Daily Sitka Sentinel
And they were at it again Thursday night, this time with the School Board.
The meeting at Keet Gooshi Heen was fairly informal, but two Assembly members voiced support for lending the School District money from the city’s reserve account to help cover the district’s estimated $800,000 budget shortfall.
School Board president Lon Garrison ran through the district’s estimated revenues and expenses and reiterated that with existing programs and staff in place the district faces a deficit of about $1.3 million in 2012-13 budget.
The School Board has already pledged to use $500,000 from district reserves to help soften the blow, bringing the budget gap down to about $800,000.
Fresh off a lobbying trip to Juneau with fellow board member Tom Conley, Garrison said he expects the state to increase school funding, but there are many unknowns.
A proposal to increase the base student allocation, a key part of the state’s education funding formula, passed quickly out of the Senate recently, but faces a much more uncertain future in the House, not to mention opposition from the governor. The proposal, which would add $125 to the BSA next year, would cost the state $30 million and bring upwards of $300,000 in additional state funds to Sitka.
Garrison said it was much more likely that the state will approve a “one-time” funding boost, probably for energy relief. The trick is that the School Board must finalize its budget and send its request for local funding to the Assembly by April 1, long before the dust will have settled in Juneau.
“We don’t know until it’s too late how it’s going to work,” Garrison said.
Assembly member Thor Christianson suggested that the city could loan money to the School District to help cover the budget shortfall.
Christianson said he agreed with Garrison that the state would probably increase school funding, and that the loan could be repaid when, and if, that money shows up.
Mike Reif seemed receptive to the idea, though the conversation was cut off by Mayor Cheryl Westover, who said she was uncomfortable having the budget discussion away from the Assembly table. Westover said that Christianson should get a co-sponsor for his proposal and bring it formally to the Assembly.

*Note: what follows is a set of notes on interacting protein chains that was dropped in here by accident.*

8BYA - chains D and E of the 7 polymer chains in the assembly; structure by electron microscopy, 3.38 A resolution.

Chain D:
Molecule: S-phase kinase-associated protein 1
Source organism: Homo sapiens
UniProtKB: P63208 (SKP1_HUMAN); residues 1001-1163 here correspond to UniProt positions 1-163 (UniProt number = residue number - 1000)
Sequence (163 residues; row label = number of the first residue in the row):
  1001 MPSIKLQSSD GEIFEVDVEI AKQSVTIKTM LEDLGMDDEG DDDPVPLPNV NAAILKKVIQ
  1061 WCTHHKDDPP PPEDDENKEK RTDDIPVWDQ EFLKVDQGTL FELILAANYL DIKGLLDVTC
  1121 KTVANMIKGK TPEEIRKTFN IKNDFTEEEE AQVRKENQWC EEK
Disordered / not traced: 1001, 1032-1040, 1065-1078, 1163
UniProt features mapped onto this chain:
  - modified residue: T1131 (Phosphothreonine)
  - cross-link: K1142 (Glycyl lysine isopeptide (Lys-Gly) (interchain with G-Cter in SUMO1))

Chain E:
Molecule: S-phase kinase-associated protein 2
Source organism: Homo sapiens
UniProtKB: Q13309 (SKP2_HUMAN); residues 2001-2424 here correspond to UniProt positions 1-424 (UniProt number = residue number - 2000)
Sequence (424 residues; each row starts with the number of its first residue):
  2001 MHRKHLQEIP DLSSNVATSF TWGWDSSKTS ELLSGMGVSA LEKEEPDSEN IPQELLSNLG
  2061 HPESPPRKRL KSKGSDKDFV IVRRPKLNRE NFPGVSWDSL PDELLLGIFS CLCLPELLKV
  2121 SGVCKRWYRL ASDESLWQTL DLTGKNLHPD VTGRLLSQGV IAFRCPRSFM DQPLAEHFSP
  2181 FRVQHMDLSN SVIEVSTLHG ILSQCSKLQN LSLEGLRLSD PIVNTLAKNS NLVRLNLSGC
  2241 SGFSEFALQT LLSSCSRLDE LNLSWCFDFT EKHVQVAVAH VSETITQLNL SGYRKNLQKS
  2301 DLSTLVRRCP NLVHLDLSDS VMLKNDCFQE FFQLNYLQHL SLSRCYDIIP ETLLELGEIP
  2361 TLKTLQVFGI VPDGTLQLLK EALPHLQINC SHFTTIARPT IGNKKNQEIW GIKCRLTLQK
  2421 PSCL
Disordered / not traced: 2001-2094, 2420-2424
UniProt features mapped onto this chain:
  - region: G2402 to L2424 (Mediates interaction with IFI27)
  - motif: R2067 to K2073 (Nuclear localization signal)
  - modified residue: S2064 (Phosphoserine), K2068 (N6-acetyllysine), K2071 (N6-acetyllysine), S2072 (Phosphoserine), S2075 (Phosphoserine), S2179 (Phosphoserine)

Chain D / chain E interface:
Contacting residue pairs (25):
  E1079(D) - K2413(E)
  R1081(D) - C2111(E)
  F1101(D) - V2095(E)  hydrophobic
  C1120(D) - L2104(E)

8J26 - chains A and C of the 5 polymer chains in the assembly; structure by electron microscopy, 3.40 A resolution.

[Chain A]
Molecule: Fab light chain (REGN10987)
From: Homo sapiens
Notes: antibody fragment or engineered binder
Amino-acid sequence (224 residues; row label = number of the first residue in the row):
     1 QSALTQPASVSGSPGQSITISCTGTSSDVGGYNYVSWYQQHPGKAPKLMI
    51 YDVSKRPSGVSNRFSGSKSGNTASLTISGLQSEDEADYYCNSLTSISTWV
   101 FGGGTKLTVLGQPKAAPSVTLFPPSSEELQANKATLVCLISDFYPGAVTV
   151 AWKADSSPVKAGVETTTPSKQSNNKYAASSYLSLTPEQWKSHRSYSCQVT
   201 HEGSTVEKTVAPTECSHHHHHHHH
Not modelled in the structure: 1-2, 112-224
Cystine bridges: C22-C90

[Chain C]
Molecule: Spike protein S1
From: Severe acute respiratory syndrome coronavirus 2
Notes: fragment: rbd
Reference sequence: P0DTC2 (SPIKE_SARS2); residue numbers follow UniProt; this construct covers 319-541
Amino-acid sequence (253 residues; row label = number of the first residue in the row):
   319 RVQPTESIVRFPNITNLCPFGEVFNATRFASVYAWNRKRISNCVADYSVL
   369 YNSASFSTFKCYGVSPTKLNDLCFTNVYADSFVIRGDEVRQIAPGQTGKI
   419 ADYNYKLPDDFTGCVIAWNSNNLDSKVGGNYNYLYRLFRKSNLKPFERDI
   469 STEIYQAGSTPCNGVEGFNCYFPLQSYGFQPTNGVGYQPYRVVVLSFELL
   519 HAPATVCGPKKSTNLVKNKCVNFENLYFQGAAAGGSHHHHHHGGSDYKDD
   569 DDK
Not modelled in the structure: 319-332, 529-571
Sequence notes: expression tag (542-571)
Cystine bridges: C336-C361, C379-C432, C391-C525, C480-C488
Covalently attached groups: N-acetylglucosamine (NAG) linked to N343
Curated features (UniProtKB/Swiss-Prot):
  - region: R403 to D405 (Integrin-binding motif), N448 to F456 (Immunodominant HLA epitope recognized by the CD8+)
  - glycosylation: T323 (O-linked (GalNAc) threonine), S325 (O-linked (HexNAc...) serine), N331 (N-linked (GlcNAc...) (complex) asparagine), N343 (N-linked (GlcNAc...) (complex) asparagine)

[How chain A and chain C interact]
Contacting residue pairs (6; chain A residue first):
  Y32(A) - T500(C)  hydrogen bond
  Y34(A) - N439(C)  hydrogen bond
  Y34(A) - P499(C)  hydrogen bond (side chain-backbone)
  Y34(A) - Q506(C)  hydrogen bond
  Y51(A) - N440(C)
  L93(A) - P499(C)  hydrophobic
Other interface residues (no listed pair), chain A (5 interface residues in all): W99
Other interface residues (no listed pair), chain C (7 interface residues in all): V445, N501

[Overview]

The scenario that Christianson proposed Thursday would be similar to what occurred last year, when the Assembly agreed to give the School District a larger share of the city’s federal secure rural schools funding. The School District paid back the extra $300,000 after state money for energy relief, approved during the 2011 Legislative session, came through.
The School Board also got a bump in state funding this fall, after the annual enrollment count. The board had set its budget on a projected enrollment of 1,285 students, but found 1,306 students in the hallways of Sitka’s schools when the formal enrollment count was finished. The School Board got about $480,000 in extra state money as a result of the increased enrollment, in large part because of an increase in intensive needs students, who count 13 times toward the BSA. The School Board had budgeted for 33 intensive needs students, but 37 were enrolled at the time of the census in October.
The last few years, the School Board has set its enrollment numbers conservatively in an attempt to avoid the shock to the budget that would occur if enrollment turned out to be less than projected. This year, the board is projecting the fall enrollment at 1,295 students.
Christianson proposed lending the schools $500,000 – he said he was just picking a “round number” – from city reserves, and seemed confident the money could be paid back.